A few weeks ago, a professor of mine shared some dreadful news on Facebook: there have been four self-inflicted deaths in her community in the last month, three of those being teens or young adults.
Now, we can choose to say, "Oh, how tragic", and move on. But for the sake of these people who felt the need to take their own life, I implore you to please take a minute to really look at what we're doing to each other when we choose to be glued to our cell phones. Do you see the damage being done to those around you and to yourself?
My professor was also approached by several students revealing that they feel disconnected and that it's difficult to make friends. This social detachment continues to be expedited by our phone addiction.
Here on my college campus, I look around and I see almost everyone with their heads down staring at their cell phones walking to class. No engagement with others, just the constant laser vision to the screen. I get it. It's awkward going to and fro if we happen to be walking alone. So to combat this, we slip on our headphones or scroll through our news feeds during those seemingly agonizing couple minutes of solitude.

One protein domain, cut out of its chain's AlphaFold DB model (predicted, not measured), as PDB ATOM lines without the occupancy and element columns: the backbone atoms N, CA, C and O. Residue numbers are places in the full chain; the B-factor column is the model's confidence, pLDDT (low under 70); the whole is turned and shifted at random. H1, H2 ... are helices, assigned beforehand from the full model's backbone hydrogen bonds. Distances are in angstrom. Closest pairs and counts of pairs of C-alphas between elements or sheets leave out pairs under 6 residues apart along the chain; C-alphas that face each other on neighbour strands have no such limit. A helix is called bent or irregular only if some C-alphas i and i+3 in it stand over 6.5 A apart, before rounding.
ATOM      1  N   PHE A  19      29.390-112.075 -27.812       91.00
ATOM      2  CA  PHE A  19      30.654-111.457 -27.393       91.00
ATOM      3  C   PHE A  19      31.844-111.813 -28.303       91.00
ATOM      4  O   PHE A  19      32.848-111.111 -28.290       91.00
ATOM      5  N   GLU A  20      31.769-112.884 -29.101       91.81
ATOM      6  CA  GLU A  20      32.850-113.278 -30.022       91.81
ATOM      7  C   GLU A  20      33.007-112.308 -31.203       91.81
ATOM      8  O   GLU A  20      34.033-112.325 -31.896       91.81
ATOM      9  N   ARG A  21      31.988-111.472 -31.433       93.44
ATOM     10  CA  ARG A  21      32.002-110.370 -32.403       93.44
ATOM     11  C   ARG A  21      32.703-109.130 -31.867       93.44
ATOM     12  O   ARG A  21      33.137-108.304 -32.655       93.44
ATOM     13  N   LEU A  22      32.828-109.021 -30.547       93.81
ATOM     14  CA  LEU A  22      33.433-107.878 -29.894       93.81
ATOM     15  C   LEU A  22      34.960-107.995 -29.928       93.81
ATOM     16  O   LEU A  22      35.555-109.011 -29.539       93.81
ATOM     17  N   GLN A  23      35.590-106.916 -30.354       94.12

Yet, when we get to class, we don't engage either. We're in our own world until the professor starts lecturing. When class is over, we strap in those ear buds once again and repeat until the day is done.
Or at lunch, when a group of friends are gathered yet conversation ceases to unfold because everyone is texting or on Instagram; meanwhile, a live person is sitting right in front of them. This frankly rude disposition is severely inhibiting our interpersonal skills, to say the least.
It's this kind of behavior that leaves us feeling socially detached. We come across as extremely unapproachable when we aren't looking up and interacting with the average passerby. How do you think this affects people battling depression, anxiety or those even at risk for suicide?
There are so many people who are silently crying out for human interaction. A simple gesture can go a long way, leading someone out of a mentally crippling rabbit hole. I know when I'm having a bad day and a random person asks how I'm doing or wants to engage in casual conversation, I feel so much better.
It lifts spirits, or at least it does for me, when we can smile at a stranger and even earn a smile back. Or when someone utters a simple, "Hey, how are ya?" to me when I'm on my way to lunch. It's that effortless acknowledgement we give to those around us that connects us in a subconscious way.
There's no need for scientific studies or data to prove that attentive and genuine listening and response improves our overall mood and well-being. We are unified by our humanity, and basic interaction is the basis for this fact.
Let's take a vow to rid ourselves from the crutch of our cell phones. Lift your eyes and soak up your surroundings. What you say and do affects someone every single day, even the lack thereof. So be aware. Be present.